Considering the fact that more than 14 % of my all time views on this blog consists of views from Bangladesh (out of 70 countries), I’m sure that many of you are aware of what’s going on in Bangladesh right now. For those of you who don’t; it’s been a tumultuous time for the country as election time is here, and a couple of days ago a war criminal (from the liberation war) was hanged. This is something many people have been waiting for for a very long time (Bangladesh became independent in 1971). On February this year, a movement began in Dhaka called the Shahbag movement (Shahbag is a place in Dhaka, which is where they held their protests) demanding that the war criminal, named Abdul Quader Molla, be hanged.
Now many of you might be cringing, just like I did before I had any idea what all of this is about, when you read the word “hanged”. For us in the west, the concept is so alien – locking someone up for life should be enough, shouldn’t it? Well Bangladeshi politics is like an onion, layered with corruption, and as Abdul Quader Molla was the assistant secretary-general of Jamaat-e-Islami (the largest Islamist party in Bangladesh) which is covering BNP’s (main opposition party) back, people are fearing that if BNP comes to power after the election, all those war criminals will be let loose. So in a country like Bangladesh, the only acceptable punishment according to a huge chunk of the population is execution.
This has set off the “religion versus culture” dilemma in Bangladesh where people have been divided into those who consider themselves Muslims first and Bangladeshis after or Bangladeshis first and Muslims after… which is just as ridiculous as it sounds. How could you possibly measure something like that? Growing up in Scandinavia yet with strong roots, religion and culture has always merged into one big ball of the-part-of-my-identity-I-got-from-my-mom for me. I’ve seen my mom pray regularly my entire life, I have pictures from when I was around three years old sitting down on the floor having iftar (breaking of fast) with the whole family, I’ve been to Bangladesh around twenty times, and speaking Swedish with my parents has never been an option for me. I’m well aware of which parts belong to religion and which parts belong to culture, but I haven’t had any reason to separate them. I know that some “Western Bangladeshis” (who are brought up in the West, that is) are against the culture part because they think it somehow goes against religion (I don’t know… ask them!), but I’m sorry I just can’t imagine having a crayfish party (typical Swedish summer tradition) for iftar! We have dangerously unhealthy Bengali fried food for iftar and rice for suhoor (meal before starting the fast) – and I wouldn’t want it to be any different!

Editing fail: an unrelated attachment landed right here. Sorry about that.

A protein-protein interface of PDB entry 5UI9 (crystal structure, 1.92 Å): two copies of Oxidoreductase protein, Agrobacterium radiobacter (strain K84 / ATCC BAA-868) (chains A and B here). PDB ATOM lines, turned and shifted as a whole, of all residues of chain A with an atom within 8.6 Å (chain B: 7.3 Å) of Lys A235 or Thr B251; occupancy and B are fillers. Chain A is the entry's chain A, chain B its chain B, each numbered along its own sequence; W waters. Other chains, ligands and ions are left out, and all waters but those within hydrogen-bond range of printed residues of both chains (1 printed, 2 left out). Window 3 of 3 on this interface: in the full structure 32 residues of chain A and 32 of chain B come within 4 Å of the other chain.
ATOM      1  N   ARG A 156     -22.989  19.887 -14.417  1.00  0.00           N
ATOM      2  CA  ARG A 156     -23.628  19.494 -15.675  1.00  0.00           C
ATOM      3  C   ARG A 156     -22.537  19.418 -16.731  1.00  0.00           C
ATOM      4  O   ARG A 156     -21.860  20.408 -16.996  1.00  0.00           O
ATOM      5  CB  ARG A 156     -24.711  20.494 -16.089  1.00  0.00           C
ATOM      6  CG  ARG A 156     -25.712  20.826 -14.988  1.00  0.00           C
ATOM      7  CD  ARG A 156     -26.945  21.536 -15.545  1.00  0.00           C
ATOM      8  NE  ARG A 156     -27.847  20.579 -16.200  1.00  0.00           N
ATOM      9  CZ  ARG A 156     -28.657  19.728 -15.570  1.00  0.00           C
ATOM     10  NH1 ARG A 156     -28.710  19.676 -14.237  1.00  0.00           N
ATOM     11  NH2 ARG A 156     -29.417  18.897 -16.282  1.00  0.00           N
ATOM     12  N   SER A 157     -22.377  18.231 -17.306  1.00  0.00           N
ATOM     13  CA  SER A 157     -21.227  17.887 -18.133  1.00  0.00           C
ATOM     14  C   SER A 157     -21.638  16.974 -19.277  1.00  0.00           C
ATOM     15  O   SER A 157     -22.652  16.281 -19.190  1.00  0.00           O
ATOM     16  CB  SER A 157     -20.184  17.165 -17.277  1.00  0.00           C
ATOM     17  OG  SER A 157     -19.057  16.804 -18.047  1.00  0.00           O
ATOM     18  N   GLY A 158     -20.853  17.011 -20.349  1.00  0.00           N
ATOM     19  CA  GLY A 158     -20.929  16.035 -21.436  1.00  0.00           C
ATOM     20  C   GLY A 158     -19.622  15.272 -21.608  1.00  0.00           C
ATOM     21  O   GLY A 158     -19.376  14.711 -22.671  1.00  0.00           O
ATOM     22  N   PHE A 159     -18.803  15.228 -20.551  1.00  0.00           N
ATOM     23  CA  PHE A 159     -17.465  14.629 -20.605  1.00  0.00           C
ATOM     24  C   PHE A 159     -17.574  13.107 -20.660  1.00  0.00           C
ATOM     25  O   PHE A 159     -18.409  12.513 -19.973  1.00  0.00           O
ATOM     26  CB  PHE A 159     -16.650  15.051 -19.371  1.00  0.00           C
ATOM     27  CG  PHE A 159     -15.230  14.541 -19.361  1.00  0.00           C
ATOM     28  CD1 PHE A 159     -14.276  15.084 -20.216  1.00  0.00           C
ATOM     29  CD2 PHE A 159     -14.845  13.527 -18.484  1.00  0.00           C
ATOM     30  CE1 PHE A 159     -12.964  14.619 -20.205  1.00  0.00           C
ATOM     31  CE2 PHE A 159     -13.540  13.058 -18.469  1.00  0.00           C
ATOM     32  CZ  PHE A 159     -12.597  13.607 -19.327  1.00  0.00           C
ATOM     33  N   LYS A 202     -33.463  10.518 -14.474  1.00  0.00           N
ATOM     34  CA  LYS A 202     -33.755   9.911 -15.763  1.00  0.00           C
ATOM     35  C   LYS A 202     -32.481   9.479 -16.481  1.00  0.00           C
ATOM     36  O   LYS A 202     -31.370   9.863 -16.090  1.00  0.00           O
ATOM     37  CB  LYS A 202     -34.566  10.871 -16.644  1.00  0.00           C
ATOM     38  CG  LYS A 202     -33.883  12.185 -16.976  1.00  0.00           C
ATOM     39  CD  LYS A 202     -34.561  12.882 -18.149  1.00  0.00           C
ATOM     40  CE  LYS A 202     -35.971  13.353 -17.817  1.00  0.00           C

Anyway… returning to the current situation part… I don’t know where I stand. I only know that many innocent people are being killed and injured for life when buses are being set on fire and cocktail bombs are being thrown here and there. I know that an innocent kid got killed in the crossfire the other day, and I know that most of the people being subjected to these unnecessary crimes are the poor and unprotected in society. I know that both smaller and larger businesses are being affected by the countless hartals, and that it’s affecting the economy of the country. That’s what I know and that’s all that matters. These people are in dire need of our prayers right now.